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EU's vicious-circle economics dooms it to failure

German Chancellor Angela Merkel (L) speaks with Italy Prime Minister Mario Monti before the start of a working session during an European Union summit at the EU headquarters on December 9, 2011 in Brussels.


The fawning mission to meet Germany's demands for fiscal discipline, and lots of it, everywhere, all day and all night, has succeeded. But before you cheer the end of the debt crisis, consider that the Brussels summit chose the wrong bloody mission.

The agenda should have focused instead on short- and medium-term growth plans and didn't. That's why the crisis will endure, perhaps not to the point of destruction for the common currency – though that should not be ruled out – but certainly to the point that Europe faces years of zombie economic performance.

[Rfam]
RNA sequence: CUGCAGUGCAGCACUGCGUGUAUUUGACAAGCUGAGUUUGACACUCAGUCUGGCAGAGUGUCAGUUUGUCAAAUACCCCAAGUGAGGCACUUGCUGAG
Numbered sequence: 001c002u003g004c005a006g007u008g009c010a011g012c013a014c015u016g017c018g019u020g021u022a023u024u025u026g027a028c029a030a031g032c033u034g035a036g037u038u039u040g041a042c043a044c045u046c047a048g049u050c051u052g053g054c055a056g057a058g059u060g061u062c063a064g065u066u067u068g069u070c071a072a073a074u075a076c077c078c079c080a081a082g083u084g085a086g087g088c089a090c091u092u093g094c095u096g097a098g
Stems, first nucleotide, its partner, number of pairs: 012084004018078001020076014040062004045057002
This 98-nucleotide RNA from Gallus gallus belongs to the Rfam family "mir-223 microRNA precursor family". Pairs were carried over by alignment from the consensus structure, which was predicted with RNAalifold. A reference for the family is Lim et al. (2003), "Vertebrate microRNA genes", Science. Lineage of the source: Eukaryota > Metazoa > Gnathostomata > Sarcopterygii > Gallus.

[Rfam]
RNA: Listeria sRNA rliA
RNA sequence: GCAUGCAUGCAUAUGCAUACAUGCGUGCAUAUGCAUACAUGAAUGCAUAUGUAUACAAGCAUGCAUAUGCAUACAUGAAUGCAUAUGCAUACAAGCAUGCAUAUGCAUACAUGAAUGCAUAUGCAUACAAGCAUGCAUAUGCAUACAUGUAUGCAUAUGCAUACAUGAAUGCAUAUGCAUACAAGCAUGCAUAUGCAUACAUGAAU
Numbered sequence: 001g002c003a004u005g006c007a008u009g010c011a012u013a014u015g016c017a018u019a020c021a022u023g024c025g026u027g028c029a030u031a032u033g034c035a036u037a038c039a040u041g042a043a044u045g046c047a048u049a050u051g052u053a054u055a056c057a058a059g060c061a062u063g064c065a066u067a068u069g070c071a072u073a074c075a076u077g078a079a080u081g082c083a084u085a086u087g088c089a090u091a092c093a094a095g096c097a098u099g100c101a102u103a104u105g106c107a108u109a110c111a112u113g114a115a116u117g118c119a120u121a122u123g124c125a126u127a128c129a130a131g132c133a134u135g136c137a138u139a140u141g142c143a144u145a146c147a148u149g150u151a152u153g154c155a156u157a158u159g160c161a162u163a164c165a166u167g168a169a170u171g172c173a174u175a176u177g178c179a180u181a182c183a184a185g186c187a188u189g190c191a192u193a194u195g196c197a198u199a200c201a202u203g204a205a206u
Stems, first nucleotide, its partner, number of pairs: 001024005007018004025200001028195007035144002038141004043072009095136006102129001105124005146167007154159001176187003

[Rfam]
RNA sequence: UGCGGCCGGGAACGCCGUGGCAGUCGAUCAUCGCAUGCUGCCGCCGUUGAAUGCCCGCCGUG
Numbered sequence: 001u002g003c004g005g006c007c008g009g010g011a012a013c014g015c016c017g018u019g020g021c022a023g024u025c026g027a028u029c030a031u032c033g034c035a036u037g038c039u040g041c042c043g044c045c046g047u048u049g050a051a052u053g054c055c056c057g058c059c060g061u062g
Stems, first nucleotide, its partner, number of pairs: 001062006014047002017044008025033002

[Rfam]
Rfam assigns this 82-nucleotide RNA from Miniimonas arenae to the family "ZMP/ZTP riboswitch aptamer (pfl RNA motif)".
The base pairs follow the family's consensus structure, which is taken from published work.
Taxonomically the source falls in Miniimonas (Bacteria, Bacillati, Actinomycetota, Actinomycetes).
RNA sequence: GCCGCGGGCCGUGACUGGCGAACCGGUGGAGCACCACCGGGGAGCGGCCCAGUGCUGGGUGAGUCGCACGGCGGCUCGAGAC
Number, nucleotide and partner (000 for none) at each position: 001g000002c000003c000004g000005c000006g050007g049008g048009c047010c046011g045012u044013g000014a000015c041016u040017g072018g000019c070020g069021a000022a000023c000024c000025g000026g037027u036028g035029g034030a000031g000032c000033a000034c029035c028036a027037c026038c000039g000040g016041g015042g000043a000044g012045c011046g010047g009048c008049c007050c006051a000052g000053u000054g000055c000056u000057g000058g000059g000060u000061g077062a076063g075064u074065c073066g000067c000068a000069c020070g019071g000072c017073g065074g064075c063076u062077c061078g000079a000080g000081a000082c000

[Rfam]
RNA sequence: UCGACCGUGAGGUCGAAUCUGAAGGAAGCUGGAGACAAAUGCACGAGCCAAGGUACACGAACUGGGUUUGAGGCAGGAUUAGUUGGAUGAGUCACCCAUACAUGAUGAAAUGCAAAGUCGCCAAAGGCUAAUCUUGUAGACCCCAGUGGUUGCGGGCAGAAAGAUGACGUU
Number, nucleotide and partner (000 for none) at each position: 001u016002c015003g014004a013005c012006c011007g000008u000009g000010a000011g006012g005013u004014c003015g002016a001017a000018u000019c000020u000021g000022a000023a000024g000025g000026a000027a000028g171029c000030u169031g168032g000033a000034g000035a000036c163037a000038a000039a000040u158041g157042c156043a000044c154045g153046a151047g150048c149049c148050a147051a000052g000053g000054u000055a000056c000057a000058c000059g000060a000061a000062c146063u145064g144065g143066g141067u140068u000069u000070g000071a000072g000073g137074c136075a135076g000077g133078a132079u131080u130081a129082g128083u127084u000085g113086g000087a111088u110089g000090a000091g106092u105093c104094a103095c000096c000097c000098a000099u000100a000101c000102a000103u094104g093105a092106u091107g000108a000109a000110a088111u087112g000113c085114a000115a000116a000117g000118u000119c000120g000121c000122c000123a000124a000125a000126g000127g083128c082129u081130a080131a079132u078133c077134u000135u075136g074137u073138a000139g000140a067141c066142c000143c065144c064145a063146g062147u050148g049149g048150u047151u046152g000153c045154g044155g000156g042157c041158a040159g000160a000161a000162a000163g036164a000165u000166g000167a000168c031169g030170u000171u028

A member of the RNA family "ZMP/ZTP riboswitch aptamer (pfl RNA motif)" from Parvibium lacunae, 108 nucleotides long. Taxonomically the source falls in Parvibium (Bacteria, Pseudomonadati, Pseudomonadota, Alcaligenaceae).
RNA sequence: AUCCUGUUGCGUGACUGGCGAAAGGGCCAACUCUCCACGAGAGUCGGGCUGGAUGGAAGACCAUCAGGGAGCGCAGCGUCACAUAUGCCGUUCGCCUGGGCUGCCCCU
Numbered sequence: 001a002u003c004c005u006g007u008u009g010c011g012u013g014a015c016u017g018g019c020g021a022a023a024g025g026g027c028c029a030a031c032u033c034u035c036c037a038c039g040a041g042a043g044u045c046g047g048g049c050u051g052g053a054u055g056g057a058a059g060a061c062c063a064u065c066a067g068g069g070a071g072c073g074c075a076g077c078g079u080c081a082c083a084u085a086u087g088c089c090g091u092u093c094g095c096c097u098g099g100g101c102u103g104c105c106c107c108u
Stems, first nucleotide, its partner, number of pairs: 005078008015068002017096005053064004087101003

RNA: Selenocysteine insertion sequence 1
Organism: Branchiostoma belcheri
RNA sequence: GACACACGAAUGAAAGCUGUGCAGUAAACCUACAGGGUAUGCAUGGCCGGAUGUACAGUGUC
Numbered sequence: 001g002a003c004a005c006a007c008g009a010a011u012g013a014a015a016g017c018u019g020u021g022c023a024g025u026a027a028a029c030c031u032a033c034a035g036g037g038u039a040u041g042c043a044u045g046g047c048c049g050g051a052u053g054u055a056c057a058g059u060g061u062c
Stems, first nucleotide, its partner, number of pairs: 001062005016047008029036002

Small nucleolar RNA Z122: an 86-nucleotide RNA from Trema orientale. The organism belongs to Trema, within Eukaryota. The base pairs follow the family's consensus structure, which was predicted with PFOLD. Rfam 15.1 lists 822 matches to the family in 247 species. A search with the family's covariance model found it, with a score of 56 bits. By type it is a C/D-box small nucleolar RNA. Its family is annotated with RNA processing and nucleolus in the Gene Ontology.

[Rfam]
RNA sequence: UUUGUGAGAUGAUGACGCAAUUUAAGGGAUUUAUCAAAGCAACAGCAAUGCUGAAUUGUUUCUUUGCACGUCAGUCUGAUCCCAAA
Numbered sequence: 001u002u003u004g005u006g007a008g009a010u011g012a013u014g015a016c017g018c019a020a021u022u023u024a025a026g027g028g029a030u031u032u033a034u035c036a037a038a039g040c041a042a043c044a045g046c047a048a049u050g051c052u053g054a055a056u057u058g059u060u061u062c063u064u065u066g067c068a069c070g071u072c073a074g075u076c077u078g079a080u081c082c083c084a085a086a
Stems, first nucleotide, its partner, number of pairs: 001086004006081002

The two-day summit, which ended Friday after an all-night negotiating session, wasn't a total disaster. At least 23 of the 27 countries in the European Union – soon to be 28 with Croatia's apparently suicidal desire to climb aboard the listing ship – agreed to a new, long-term fiscal pact designed to ensure that the euro never again gets hit with an existential crisis. (Britain isolated itself by refusing to join the deal, for fear that it would have to sacrifice the safeguards on its banking industry.)

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On top of that agreement, the EU is strengthening its roster of financial stabilization tools. The EU will lend about €200-billion ($272-billion) to the International Monetary Fund, co-sponsor of the bailouts of Greece, Portugal and Ireland, to boost its firefighting capabilities. The European Stability Mechanism, the permanent bailout fund, is to launch next summer, a year earlier than originally planned, and its lending capacity is to be increased.